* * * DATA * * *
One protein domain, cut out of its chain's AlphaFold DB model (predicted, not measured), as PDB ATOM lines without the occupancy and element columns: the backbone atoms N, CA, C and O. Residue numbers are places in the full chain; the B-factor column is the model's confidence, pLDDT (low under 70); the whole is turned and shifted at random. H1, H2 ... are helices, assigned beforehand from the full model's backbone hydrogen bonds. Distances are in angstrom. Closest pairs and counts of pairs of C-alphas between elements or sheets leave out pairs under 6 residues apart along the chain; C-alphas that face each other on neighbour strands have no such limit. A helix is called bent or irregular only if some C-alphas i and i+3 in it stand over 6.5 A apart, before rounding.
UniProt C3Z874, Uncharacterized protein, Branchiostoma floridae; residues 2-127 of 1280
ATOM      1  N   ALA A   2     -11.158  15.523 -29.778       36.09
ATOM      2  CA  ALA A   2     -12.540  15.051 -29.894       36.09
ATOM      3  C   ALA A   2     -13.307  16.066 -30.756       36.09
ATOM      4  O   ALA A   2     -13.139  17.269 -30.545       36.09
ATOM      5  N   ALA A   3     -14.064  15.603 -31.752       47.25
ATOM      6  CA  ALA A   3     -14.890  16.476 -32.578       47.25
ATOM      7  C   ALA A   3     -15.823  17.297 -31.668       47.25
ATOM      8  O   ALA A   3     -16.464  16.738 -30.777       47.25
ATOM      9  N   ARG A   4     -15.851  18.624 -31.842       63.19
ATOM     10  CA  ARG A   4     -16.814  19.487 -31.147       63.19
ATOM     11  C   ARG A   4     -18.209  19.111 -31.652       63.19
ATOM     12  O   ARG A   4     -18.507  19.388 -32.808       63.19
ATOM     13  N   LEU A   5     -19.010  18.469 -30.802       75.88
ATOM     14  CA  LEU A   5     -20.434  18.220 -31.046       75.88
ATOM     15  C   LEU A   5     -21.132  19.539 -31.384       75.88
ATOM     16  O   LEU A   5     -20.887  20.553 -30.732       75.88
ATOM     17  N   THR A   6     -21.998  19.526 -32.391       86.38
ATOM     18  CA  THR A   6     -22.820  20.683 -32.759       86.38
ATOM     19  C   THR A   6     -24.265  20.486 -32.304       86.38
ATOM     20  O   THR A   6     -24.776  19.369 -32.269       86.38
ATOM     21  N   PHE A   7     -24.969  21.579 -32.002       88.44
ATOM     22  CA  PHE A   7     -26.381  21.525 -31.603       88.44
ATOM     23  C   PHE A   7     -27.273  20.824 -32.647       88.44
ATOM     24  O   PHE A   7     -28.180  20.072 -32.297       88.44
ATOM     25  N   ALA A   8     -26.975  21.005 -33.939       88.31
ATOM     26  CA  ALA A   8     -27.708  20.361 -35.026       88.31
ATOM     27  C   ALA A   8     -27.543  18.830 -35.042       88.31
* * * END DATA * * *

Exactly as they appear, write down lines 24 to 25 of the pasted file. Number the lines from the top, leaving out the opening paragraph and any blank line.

ATOM     23  C   PHE A   7     -27.273  20.824 -32.647       88.44
ATOM     24  O   PHE A   7     -28.180  20.072 -32.297       88.44